Facebook, WhatsApp and Instagram back after outage

5 October 2021

Written by: Chloe Jaenicke

Facebook, Instagram and WhatsApp have issued apologies for the worldwide outage

Facebook, WhatsApp and Instagram are back after a worldwide outage that lasted around six hours.

Users of the sites were unable to access both the mobile and web browser editions of the social media sites owned by Facebook.

Some users have been able to access the sites again. Facebook boss Mark Zuckerberg said in a post this morning that Facebook, Instagram and Whatsapp are coming back.

“Sorry for the disruption today — I know how much you rely on our services to stay connected with people you care about,” he said.

During the outage, Facebook also issued a statement through Twitter where they said they were trying to get things back to normal.

Later they updated this statement saying that some services were coming back online.

Both WhatsApp and Instagram have made similar apologies on their Twitter accounts after the outage.

People reported Facebook not loading at all and while Instagram and Whatsapp were accessible, users reported not being able to load new content or send messages.

The company has yet to say what caused the outage this morning however, multiple security experts pointed to a Domain Name System (DNS) problem as a possible source.

DNS is often referred to as the internet’s address book where it translates domain names to IP addresses so that browsers can load Internet resources.

Technology expert Trevor Long told Channel Nine’s Today show that he thinks the attack was a technical error.

“At a glance, it’s been down for a couple of hours now, at a glance I would potentially guess it’s a DNS error,” he said.
“It’s been a couple of hours already, which makes me think that it’s not a simple error at their end, actually”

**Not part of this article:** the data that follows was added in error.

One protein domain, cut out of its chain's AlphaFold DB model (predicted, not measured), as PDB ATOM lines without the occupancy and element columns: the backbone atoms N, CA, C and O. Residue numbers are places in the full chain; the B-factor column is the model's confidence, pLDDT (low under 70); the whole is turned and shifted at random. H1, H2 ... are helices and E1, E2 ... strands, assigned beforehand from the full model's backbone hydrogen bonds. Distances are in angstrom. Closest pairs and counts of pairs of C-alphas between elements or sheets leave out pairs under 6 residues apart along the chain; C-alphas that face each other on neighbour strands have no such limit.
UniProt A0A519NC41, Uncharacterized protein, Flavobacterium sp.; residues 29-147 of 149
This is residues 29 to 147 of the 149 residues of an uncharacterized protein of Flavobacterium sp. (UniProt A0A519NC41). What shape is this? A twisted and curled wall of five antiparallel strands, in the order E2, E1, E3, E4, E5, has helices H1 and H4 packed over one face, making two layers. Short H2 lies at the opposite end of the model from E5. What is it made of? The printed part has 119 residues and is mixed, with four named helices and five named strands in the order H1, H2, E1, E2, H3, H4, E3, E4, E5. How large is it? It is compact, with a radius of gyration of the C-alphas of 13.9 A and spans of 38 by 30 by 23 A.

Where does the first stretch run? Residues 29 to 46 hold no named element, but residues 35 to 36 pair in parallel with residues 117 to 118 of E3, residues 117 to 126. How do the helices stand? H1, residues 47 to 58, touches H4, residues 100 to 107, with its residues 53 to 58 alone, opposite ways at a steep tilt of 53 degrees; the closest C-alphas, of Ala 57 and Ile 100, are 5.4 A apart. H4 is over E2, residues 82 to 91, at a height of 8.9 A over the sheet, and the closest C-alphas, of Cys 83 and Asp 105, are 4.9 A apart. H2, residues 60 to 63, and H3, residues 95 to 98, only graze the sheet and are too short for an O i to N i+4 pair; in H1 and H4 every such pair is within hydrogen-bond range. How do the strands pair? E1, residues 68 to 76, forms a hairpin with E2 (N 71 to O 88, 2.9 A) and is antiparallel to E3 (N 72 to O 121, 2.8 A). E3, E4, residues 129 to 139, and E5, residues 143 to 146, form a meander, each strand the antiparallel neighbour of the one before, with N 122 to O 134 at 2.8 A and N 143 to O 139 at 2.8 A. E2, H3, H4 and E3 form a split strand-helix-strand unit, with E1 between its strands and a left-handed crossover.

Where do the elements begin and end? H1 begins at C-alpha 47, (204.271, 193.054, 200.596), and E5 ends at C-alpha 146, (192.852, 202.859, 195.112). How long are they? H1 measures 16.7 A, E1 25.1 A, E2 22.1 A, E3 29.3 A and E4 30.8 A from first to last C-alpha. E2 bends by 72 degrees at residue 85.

Despite this, Long says the possibility of it being an attack can’t be ruled out yet.
“It’s the worst time for them. Morning here, afternoon in America and evening in Europe,” he said, “This is the worst possible time, which also fuels the rumours and thoughts it could be an attack.”
Twitter also experienced some issues with people not being able to see their DMs due to the increase in users caused by the Facebook outage. Twitter support has since said that the issue has been fixed.

The shut down of the services owned by Facebook comes shortly after a whistleblower who was the source for a series of The Wall Street Journal Stories exposing the company for their internal awareness of research into its products went public on 60 Minutes in the US on Sunday.

Frances Haugen was identified as the whistleblower and claimed to CBS News that Facebook could do more to protect its users from hate speech and misinformation but prioritises profits over its users. She also claimed that Instagram specifically was harmful to the mental health of teenage girls.

Lena Pietsch, Facebook’s director of policy communications, has since responded to the 60 Minutes report with statements on behalf of the social media company.

“We’ve invested heavily in people and technology to keep our platform safe, and have made fighting misinformation and providing authoritative information a priority. If any research had identified an exact solution to these complex challenges, the tech industry, governments, and society would have solved them a long time ago,” she said.

 

 

Photo: @solenfeyissa Facebook By Solen Feyissa available HERE and used under a Creative Commons Attribution. The image has not been modified.